China deployed warships and fighter jets near Taiwan on Tuesday, testing U.S. resolve as the Biden administration struggles to retrieve thousands of Americans who remain in Afghanistan.
Beijing conducted drills intended to advance Chinese "air supremacy" over Taiwan, according to a Taiwanese defense official. The drills included 11 Chinese aircraft, including advanced fighter jets and nuclear-capable bombers.
The People's Liberation Army said it conducted the drills to protect "China's sovereignty." The Chinese Communist Party claims Taiwan, an independent country, is a part of China.
"[The U.S. and Taiwan] repeatedly colluded in provocation and sent serious wrong signals, severely infringing upon China's sovereignty, and severely undermining peace and stability in the Taiwan Strait," the statement reads. "This exercise is a necessary action based on the current security situation across the Taiwan Strait and the need to safeguard national sovereignty. It is a solemn response to external interference and provocations by Taiwan independence forces."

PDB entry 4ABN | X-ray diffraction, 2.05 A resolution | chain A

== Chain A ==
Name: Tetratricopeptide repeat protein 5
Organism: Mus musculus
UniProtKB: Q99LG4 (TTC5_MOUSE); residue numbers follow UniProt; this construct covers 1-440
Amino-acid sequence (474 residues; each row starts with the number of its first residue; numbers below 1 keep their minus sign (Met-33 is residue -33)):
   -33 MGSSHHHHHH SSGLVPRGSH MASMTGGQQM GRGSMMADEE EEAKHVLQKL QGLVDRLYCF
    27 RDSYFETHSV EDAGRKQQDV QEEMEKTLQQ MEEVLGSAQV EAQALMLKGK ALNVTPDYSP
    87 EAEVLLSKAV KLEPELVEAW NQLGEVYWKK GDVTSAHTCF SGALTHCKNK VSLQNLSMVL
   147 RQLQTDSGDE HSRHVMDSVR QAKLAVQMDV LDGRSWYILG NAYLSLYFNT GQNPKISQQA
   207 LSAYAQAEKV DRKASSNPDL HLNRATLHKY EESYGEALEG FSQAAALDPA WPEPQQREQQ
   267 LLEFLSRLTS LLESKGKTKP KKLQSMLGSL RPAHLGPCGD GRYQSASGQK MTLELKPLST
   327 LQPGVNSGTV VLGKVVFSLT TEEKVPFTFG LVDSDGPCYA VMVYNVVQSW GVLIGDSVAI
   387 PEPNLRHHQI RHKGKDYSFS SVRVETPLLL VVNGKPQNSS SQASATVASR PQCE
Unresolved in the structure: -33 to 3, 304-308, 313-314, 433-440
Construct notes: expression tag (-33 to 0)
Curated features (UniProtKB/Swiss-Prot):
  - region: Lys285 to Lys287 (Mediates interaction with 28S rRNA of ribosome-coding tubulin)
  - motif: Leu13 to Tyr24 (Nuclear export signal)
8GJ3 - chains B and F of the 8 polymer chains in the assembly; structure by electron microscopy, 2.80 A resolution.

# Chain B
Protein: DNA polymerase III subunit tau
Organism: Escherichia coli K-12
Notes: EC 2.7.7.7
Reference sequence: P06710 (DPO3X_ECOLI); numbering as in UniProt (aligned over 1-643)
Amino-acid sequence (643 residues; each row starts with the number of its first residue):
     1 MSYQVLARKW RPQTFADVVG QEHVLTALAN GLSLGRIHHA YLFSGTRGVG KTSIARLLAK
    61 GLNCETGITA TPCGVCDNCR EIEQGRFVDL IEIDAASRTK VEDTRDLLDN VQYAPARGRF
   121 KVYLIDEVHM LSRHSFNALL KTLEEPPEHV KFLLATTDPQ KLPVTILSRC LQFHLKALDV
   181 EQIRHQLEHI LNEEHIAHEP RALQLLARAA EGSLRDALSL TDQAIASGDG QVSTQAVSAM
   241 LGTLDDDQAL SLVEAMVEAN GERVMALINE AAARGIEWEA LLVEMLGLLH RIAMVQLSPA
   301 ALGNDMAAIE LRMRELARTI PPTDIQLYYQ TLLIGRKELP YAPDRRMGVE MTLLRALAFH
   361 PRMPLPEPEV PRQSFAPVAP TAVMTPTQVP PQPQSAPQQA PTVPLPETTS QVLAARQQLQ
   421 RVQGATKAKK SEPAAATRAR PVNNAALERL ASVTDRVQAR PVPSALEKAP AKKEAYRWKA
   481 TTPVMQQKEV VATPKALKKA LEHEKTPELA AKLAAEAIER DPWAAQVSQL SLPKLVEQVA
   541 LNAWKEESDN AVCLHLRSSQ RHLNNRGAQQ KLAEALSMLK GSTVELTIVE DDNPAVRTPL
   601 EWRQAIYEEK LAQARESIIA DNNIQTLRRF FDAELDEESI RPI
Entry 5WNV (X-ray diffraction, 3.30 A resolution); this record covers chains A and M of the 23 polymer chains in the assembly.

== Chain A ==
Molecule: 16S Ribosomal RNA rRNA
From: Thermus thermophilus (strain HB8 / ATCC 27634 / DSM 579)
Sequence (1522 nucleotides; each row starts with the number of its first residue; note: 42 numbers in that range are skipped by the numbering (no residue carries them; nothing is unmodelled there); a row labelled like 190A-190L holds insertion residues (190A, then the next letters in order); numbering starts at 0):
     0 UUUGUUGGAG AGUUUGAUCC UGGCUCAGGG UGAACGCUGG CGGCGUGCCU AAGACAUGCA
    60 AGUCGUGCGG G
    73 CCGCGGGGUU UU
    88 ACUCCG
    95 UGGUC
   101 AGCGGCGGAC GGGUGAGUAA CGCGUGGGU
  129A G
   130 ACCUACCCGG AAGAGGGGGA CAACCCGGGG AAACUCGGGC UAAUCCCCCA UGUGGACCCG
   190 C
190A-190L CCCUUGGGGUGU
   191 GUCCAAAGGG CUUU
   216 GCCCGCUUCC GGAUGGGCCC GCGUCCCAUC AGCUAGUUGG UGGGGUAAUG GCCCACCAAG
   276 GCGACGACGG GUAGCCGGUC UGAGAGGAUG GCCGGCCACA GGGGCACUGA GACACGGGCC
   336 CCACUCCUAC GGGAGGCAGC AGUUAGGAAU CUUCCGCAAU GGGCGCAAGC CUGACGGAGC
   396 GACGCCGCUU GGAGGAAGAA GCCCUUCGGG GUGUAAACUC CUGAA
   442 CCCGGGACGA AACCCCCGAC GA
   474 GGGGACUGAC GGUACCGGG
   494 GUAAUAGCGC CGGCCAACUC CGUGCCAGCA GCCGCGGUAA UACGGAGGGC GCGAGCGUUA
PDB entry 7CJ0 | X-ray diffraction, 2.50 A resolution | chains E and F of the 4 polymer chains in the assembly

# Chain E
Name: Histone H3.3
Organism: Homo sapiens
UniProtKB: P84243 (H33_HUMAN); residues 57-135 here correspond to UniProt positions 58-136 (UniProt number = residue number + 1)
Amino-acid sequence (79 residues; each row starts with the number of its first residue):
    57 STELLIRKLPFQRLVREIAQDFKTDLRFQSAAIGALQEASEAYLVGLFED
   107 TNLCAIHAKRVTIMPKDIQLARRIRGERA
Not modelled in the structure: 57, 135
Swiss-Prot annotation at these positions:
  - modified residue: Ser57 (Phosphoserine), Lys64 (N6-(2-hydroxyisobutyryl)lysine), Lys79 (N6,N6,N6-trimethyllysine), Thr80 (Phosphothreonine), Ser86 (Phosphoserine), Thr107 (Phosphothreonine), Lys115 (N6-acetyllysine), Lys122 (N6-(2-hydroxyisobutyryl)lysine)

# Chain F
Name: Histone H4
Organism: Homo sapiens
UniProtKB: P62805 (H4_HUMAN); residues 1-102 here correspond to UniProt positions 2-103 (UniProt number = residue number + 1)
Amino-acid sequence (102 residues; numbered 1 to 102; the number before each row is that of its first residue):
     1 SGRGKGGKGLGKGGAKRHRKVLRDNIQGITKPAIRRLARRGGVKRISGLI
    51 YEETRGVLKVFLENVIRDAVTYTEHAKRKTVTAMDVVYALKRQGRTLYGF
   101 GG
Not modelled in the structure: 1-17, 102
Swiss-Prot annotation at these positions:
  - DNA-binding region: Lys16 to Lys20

The military exercises come after the United States approved a $750 million arms sale to Taiwan in August. In the wake of a bungled withdrawal from Afghanistan, however, questions have been raised about the Biden administration's ability to defend Taiwan from a potential Chinese invasion. The Washington Free Beacon reported on Monday that Chinese state media are celebrating the United States' "humiliation" in Afghanistan, saying the U.S. military "won't come to help" Taiwan if China attacks.
Richard Fontaine, the CEO of the Center for a New American Security and an adviser to the Vandenberg Coalition, said the Afghanistan withdrawal raises questions about American military competence in standing up to China.
"It will be a field day for the Chinese and Russians and everyone else to show what America has been unable to do," Fontaine said. "This is not our finest hour in terms of showing as a global leader what kind of competence we have."